Understanding your energy usage
In these uncertain times, we know that looking after the health and wellbeing of those around you is the most important thing. We also understand that the steps being taken to control the coronavirus outbreak could be creating financial uncertainty for you and your family. We want to help where we can, so we’re continuing to offer relevant tips to help you manage your bills.
With plans to start lifting lockdown in place for the summer, it feels like there’s finally something positive to look forward to. For now, we’ll still be spending most of our time at home, so why not take some time to give your finances a spring clean? A bit of financial self-care could be rewarding, and not just for your wallet. Here are some small steps you can take to help you make the most of your money.
A financial declutter is an ideal place to start your spring clean. Even if you find managing your finances overwhelming at the best of times – a spot of decluttering can go a long way to help bring things under control. Here are some easy things you can do:
With the Open Banking reforms now in place, the easiest way to do this is with a money app. You can connect your current accounts, savings accounts and credit cards to budgeting apps such as Yolt and Money Dashboard to see all your accounts, and your total balance minus your upcoming credit bills and direct debits in one place.
Of course, if the app route isn’t for you, you could check your accounts online or physically print out your recent statements.
With lockdown restrictions still in place, make sure you’re not paying for subscriptions you’re not able to use or need. This could include gym memberships or cinema subscriptions. Check through your statements for any recurring payments. If there’s any you don’t want or need, cancel them directly with the provider as soon as possible.
If you want to keep your subscription long-term but don’t need it in the short-term, check with the company if you can pause your subscription.
Whatever your situation, you should take another look at your household expenses and budget.
Under normal circumstances, a good rule of thumb would be to use the 50/30/20 method – where you split your monthly earnings so that 50% goes on your needs, 30% on your wants and 20% on savings and paying off debts.
But because many are seeing their incomes impacted, standard budgeting tools might not be the answer for everyone.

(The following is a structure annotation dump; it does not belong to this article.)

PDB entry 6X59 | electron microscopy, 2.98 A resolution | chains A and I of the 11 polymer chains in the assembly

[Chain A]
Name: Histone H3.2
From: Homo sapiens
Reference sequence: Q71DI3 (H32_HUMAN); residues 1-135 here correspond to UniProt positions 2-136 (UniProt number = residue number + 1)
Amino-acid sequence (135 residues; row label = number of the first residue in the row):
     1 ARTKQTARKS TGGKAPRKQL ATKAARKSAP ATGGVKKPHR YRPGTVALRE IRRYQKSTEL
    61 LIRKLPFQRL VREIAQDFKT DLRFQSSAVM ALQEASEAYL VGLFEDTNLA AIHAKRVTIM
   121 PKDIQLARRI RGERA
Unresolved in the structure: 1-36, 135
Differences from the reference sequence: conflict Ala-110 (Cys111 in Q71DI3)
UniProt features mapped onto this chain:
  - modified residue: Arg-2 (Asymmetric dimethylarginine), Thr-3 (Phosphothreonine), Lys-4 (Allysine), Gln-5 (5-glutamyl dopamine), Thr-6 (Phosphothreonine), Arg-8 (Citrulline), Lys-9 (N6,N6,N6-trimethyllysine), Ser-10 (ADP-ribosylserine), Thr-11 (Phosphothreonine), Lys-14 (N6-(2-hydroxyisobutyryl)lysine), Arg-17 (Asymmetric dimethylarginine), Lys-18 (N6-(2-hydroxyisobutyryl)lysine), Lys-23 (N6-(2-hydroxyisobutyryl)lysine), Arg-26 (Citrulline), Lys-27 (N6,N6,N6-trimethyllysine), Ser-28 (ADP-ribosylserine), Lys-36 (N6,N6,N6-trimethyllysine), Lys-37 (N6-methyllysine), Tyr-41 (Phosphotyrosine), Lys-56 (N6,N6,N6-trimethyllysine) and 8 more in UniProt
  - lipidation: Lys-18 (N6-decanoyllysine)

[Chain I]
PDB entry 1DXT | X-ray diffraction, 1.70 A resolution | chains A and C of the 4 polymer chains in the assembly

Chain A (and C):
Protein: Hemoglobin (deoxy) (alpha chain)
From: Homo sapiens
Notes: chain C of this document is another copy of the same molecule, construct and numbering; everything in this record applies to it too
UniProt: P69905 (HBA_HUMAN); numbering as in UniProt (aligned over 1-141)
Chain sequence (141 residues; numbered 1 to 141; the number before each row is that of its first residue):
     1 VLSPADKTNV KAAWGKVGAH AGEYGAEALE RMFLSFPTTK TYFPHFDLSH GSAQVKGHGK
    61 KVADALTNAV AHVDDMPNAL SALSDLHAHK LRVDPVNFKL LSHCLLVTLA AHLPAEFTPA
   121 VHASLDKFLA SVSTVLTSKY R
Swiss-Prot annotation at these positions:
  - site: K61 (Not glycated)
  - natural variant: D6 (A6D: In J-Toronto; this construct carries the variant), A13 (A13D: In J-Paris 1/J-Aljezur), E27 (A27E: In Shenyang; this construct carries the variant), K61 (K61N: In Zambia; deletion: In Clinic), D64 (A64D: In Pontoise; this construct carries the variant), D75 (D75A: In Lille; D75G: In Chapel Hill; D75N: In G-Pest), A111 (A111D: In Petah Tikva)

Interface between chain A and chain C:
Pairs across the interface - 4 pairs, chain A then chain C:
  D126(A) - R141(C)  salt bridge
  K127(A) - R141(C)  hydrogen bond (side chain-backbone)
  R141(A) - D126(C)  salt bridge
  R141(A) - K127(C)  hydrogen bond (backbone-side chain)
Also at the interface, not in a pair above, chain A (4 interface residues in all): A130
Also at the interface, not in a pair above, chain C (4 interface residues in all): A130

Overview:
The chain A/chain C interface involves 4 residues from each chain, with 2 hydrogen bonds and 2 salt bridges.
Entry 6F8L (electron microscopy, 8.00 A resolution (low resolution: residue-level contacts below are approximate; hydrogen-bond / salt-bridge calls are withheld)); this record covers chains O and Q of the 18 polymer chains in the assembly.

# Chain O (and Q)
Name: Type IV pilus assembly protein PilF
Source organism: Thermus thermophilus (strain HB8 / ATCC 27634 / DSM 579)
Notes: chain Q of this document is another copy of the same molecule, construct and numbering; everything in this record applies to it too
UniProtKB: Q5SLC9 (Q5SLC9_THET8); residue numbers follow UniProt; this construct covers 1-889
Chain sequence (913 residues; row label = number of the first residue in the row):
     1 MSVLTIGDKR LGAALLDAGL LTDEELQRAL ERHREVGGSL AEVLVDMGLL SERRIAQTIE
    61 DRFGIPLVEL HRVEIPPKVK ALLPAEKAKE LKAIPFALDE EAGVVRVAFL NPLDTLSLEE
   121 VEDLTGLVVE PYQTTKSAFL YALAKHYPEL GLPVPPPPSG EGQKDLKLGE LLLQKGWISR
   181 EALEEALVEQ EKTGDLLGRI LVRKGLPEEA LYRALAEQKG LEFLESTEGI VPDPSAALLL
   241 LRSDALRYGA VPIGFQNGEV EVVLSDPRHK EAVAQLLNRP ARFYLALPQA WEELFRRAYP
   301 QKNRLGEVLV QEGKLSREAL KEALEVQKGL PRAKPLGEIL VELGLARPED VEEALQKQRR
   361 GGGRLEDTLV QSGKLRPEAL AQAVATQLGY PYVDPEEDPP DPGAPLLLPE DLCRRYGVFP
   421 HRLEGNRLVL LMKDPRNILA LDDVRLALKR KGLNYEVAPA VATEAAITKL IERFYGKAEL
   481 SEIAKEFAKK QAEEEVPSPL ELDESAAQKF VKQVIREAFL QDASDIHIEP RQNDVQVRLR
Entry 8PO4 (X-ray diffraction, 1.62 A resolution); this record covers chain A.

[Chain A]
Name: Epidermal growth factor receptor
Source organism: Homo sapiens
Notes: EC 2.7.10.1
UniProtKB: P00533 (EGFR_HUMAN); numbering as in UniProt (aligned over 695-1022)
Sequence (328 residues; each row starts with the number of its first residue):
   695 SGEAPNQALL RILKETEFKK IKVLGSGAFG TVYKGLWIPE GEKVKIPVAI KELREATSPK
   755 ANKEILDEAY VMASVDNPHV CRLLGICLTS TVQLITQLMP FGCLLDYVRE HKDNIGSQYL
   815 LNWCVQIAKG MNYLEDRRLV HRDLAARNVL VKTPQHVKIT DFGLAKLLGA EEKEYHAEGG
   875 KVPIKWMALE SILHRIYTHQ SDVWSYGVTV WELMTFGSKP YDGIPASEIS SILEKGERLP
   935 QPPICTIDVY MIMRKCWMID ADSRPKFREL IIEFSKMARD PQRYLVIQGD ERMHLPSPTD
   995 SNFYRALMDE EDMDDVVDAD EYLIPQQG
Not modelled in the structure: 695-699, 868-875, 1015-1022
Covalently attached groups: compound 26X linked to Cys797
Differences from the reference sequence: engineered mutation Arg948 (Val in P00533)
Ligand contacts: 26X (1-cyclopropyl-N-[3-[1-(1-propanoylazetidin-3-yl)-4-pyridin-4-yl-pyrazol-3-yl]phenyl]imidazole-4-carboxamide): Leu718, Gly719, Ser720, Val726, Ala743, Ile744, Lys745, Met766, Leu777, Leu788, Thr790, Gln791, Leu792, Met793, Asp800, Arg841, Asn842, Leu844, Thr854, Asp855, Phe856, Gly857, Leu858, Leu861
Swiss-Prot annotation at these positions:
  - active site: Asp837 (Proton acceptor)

Instead, your priority should be to make sure your monthly income after tax (whether it’s changed or not) covers your ‘needs’ – the basics you need to have an acceptable quality of life, such as:
If you’re concerned about being able to pay your mortgage, credit bill or any other repayments – you should discuss your situation with the relevant bank, building society, local authority or provider as soon as possible. The government directed institutions and businesses to take the crisis into account last year, so you should get a sympathetic hearing. You can find more detailed information in our guide to coronavirus and family finances.
If you’re confident your needs are covered, and you’re able to do so – start putting a little extra into an easily accessible savings account to cover any unexpected costs. The current situation is changing daily – so it makes sense to have some emergency funds just in case. One option is to flip the 50/30/20 rule so that you’re putting more into your savings (30%) than you’re spending on wants (20%).
It’s worth questioning whether your current, savings and credit accounts are working hard enough for you. Depending on your financial goals, you could consider the following:
Representative example: If you spend £1,200 at a purchase rate of 21.9% (variable) p.a. your representative APR is 21.9% APR (variable)
If you’re thinking of applying for a credit card, it’s worth downloading the Credit Monitor app. Credit Monitor lets you see your credit score and report for free, and gives you personalised tips on how to improve it – as well as showing you credit cards that you’re likely to be accepted for.
Whatever your money goals we’ve got lots of clever ways to save a lot, by doing very little:
*30% of consumers that applied to switch via MoneySuperMarket saved at least £273.92, April 2020 – March 2021. Excludes NI, CI & IOM.
**51% of consumers could save up to £235.93 on their annual car insurance premiums. Consumer Intelligence, March 2021.
***51% of consumers could save up to 46.27% on their annual buildings and contents insurance. Consumer Intelligence, March 2021.
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